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Children are becoming common targets for ID thieves

Mar 23, 2012 Karen Umpierre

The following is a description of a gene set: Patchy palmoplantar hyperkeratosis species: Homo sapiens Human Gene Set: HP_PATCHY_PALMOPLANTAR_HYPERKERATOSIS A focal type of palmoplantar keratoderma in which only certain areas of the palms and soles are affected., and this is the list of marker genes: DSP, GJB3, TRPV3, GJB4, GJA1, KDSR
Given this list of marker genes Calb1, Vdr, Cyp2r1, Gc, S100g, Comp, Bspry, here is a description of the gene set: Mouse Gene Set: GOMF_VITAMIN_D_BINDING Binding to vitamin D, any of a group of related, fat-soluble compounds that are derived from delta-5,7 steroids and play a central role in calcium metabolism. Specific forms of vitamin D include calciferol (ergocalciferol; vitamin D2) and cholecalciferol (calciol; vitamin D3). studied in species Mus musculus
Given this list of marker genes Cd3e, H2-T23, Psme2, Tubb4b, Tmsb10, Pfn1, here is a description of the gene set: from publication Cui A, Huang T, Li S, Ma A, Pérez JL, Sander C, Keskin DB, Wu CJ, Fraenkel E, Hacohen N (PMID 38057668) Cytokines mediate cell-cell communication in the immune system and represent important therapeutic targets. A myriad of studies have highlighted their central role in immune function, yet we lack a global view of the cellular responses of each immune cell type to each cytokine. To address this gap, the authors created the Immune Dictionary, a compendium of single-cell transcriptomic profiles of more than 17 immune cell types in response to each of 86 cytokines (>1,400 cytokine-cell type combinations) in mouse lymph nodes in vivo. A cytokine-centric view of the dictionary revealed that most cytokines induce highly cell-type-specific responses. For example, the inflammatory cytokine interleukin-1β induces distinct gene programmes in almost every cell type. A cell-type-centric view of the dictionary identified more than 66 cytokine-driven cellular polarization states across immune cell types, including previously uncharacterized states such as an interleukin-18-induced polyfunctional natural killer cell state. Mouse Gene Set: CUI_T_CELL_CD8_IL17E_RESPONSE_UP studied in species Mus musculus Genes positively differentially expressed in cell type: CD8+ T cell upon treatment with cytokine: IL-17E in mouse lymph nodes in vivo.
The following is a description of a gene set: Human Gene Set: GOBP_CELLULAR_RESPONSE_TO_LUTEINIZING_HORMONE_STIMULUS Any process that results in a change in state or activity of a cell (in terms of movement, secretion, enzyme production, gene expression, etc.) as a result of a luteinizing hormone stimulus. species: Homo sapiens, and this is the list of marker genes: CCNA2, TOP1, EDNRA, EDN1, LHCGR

It is beginning to become common for an agent of a debt recovery service to call a home and find the defaulter they were trying to track down is actually a child whose identity was stolen and whose social security number has been tied to fraudulent accounts of credit cards. A 2011 testimony made by the Federal Trade Commission cited a study showing that there are over 146,000 instances of child identity fraud against American children every year. This, the FTC stated, is because children lack credit history and their social security numbers can often be paired with any name and date of birth to take out false loans or credit cards. explained that this type of identity theft often goes unnoticed for years, usually until the child applies for student loans, rents an apartment or submits to an employee background check. Credit reporting companies may want to begin advertising to families with teenage children, the source suggested, because they are nearing the time where applications for student loans, apartments and car purchases are common. Additionally, being contacted by debt collectors is a leading way that families find out a child's identity has been stolen, the claimed. Debt collectors must identify themselves as working in the field and request to speak to the person who defaulted on loans. The CTPost reported that it's not only strangers who steal the identity of children. The news source published a story about a Bridgeport, Connecticut, mother who, when facing an unpaid balance of over $600 to an electrical company, used her 3 year-old son's identity to avoid having their service shut off. Recently, the 8 year-old daughter of an identity protection firm's chief privacy officer was the victim of identity theft, reported. The source explained that two people had been using her social security number since over a decade before she was born, and that the delinquent accounts attached to the number became her debts upon birth. Maryland's Baltimore Sun recently indicated that the state may draft legislation that would allow parents to create a credit file for their children, then freeze it until they become adults. Such a law would not only protect children from being targeted from outside the home, but would prevent false claims in a child's name from being reported as fraudulent to debt collectors.